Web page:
Trying to imagine a Runza? This Easy Runza Recipe From My Aunt’s Nebraska Farm Kitchen is simply ground beef and cabbage all wrapped-up in a fresh baked bread bun.
My version of this humble sandwich passed down through generations of Nebraska German/Russian farm families, includes additional seasonings and an easy-to-make sweet dough, achieving “keeper” status with our family. Although I grew up in Wisconsin, summers were spent in my grandparents’ Nebraska farm communities where family gatherings were frequent and large.
And by large, I mean 24 people at a long meal table. I love being in the kitchen with my grandmothers, aunts, and cousins.
There is so much joy, laughter, conversation, and incredible food.
Runza’s are as Nebraska as Cornhusker football. The origins of this Runza recipe are remarkably humble, traced back to my family’s Central and Eastern European roots.
MY AUNT AND HER RUNZA RECIPE
My Aunt, a fantastic cook, loves to make meals for whoever happens to be in her kitchen. Whether the family gathers to watch Cornhusker football, for a weekend hunt or just for a big get-together, you can count on eating a Runza or two!
It’s a recipe filled with stories spanning 3-generations which continues to be made by the next generation, many of whom are scattered across the country.
JUMP TO THE SECTION TO LEARN:
- WHAT'S IN A RUNZA?
- HOW TO MAKE THEM
- WHAT TO SERVE WITH RUNZA'S
- COOKING RUNZA'S FOR TWO?
- ARE RUNZA'S GERMAN OR RUSSIAN OR NEBRASKAN?
- WHAT IS THE DIFFERENCE BETWEEN A BIEROCK AND A RUNZA?
- RECIPE VIDEO
- RATE THE RECIPE
Disclaimer: Please note that some of the links on this page are affiliate links and I will earn a small commission if you purchase through those links. I personally own the recommended products and love using them which is why I signed up to be an affiliate.
WHAT'S IN A RUNZA?
I know, I know this looks like a lot of ingredients! On the positive side, they are low-cost pantry items making this a budget-friendly meal.
That said, If you are not up to making your own dough, using frozen dough such as Rhodes is a good shortcut.
But hold on. Even though I say frozen dough is a good option, I absolutely love this sweet dough recipe and the results are worth the little effort required to mix the ingredients.
Trust me, you can make this dough. I do not consider myself a baker, but this recipe has never failed to please.
As a side note, if you choose frozen dough you must still plan, thaw and wait for it to rise, so why not try making it?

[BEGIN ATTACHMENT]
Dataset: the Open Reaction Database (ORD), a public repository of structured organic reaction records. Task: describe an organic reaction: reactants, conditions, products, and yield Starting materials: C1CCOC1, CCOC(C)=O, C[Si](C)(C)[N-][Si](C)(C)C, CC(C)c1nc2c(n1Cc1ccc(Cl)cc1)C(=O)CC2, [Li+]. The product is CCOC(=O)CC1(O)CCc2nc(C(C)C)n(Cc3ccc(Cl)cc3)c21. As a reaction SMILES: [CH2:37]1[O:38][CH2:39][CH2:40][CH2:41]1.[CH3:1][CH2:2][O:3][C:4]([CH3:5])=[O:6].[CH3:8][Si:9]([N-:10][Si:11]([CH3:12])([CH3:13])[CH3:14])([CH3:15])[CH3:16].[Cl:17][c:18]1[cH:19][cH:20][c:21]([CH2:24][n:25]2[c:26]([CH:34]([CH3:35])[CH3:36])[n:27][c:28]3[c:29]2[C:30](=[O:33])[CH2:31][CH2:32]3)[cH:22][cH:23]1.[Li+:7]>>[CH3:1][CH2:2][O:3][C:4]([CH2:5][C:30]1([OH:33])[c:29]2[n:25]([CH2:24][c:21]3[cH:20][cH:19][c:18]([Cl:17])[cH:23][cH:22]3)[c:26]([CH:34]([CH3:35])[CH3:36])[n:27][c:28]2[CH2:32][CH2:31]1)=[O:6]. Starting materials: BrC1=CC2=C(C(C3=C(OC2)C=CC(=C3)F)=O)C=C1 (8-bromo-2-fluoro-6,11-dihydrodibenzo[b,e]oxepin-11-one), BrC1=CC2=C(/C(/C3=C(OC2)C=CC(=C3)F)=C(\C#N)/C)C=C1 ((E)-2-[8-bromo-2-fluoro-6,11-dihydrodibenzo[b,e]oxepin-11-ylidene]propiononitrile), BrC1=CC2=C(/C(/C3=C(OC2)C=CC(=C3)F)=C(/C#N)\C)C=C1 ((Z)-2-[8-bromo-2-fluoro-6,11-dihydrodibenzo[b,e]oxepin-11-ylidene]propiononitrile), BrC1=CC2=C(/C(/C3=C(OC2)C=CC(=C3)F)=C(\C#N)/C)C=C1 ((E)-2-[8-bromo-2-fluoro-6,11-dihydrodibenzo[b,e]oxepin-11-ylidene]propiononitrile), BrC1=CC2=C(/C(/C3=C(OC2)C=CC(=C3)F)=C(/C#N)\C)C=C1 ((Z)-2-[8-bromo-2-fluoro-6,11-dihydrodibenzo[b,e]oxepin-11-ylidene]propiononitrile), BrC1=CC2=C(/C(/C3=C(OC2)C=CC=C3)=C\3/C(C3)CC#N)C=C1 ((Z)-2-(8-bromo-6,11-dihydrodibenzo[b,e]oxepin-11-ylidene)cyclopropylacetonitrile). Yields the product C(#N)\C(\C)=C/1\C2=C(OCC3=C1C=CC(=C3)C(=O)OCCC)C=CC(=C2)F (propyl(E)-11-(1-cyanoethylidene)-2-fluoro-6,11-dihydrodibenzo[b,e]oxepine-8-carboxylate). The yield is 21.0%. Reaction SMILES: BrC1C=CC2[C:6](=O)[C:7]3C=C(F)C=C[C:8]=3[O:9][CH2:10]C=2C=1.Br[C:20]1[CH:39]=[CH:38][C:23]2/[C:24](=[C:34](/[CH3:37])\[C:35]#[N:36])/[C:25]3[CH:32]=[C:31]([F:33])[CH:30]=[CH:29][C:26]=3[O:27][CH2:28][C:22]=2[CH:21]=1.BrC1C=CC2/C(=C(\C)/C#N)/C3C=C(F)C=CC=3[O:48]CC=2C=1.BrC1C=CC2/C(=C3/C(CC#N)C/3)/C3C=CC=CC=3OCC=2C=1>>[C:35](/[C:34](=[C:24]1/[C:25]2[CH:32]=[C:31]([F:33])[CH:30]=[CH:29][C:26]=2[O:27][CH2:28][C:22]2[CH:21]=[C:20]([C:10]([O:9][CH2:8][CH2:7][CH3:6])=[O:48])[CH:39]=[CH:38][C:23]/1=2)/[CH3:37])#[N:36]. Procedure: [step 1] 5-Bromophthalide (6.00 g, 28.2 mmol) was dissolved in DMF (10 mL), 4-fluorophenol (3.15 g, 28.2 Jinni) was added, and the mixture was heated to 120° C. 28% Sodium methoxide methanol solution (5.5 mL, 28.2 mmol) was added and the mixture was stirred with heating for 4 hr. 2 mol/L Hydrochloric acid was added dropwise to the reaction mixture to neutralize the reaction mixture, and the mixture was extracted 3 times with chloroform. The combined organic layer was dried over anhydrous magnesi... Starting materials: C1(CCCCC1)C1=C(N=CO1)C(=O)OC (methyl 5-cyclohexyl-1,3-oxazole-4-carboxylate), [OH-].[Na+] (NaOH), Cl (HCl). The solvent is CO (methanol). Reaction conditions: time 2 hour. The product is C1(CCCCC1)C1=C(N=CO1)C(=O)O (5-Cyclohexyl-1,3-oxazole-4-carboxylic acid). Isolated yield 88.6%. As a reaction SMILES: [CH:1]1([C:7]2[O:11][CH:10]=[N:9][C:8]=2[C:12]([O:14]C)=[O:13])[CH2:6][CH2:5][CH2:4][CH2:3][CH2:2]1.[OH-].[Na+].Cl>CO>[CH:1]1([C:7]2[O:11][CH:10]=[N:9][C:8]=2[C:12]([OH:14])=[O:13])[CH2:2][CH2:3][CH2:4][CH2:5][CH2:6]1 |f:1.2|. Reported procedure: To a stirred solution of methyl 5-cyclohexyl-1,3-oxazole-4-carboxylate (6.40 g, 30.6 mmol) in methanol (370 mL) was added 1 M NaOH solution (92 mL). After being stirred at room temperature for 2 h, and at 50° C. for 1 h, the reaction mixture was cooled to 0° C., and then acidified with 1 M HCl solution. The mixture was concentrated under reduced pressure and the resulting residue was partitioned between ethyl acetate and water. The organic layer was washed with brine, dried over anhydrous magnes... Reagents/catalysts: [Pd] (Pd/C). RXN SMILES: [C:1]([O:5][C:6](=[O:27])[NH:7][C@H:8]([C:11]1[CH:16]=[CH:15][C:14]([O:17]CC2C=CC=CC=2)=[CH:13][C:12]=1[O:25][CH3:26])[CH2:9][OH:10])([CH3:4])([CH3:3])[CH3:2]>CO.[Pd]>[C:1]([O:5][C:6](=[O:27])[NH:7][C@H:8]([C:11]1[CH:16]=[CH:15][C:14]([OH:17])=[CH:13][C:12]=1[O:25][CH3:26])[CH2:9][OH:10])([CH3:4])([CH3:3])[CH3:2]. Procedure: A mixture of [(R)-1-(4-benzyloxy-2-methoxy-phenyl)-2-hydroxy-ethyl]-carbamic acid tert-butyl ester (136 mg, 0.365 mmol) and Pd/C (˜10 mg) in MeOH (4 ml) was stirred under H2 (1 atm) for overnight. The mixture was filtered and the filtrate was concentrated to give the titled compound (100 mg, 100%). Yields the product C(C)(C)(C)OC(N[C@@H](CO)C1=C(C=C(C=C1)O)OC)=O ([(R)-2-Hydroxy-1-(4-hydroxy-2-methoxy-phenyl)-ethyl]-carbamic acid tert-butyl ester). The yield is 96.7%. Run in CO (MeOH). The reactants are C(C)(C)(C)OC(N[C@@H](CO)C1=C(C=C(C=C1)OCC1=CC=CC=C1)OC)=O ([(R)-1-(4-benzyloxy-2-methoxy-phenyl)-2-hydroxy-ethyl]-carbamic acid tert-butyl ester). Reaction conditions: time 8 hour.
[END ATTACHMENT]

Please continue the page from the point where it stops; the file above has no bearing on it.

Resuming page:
FOR HOMEMADE DOUGH
- Warm water (110 degrees) – this is important to activate the yeast. Please remember not to make the water too hot. If it’s too hot for you to touch then it is too hot for the yeast.
- Sweetened condensed milk – this is what makes the dough sweet balance nicely with the seasoned ground beef and cabbage.
- Vegetable oil, sugar, salt and egg – Another tip is to have the egg at room temperature. I picked this up from Dorie Greenspan when baking.
- All-purpose flour
- Instant or rapid-rise yeast
FOR THE FILLING
- Lean ground beef
- Seasoning for the beef: These are my favorite seasonings and do vary from my Aunt Sherril’s recipe. Worcestershire sauce, garlic powder, onion salt, dried oregano and dried basil
- Dash of hot sauce and a pinch of red pepper flakes for an extra kick
- White onion and a small head of cabbage
- Salt and pepper
- Slices deli American cheese or pepper jack cheese.
HOW TO MAKE RUNZA'S
You will find a Runza recipe in almost every Nebraska church cookbook. This version is a riff on a recipe passed down to me by my Aunt Sherril. When our boys were home, I played around with the ingredients, landing on this version which is a keeper.
MAKING THE HOMEMADE RUNZA DOUGH
When making Runza’s have a plan as to when to begin making or setting out the frozen dough to rise. You will need 15 minutes to mix the dough and at least 1 hour to rise.
Let’s get started! First we need warm water, target the temperature at 110 degrees F. If you don’t have a thermometer then make sure the water is almost, but not, too hot to touch. If it’s too hot it will kill the yeast.
Also, we want to avoid serving flatbread Runza’s!
If the water is too cold, it will take longer for the yeast to activate and rise.
Now mix the water with sweetened condensed milk, oil, sugar, and egg in large glass measuring cup that holds 2 -4 cups of liquid (see picture below).
In the bowl of a standing mixer fitted with a dough hook, mix flour, yeast, and salt together. With the mixer on low, slowly add the water mixture.
Mix until shiny and smooth! With floured hands, turn dough out onto heavily floured work surface. Shape the dough into a ball, and place in the greased bowl and let it rise.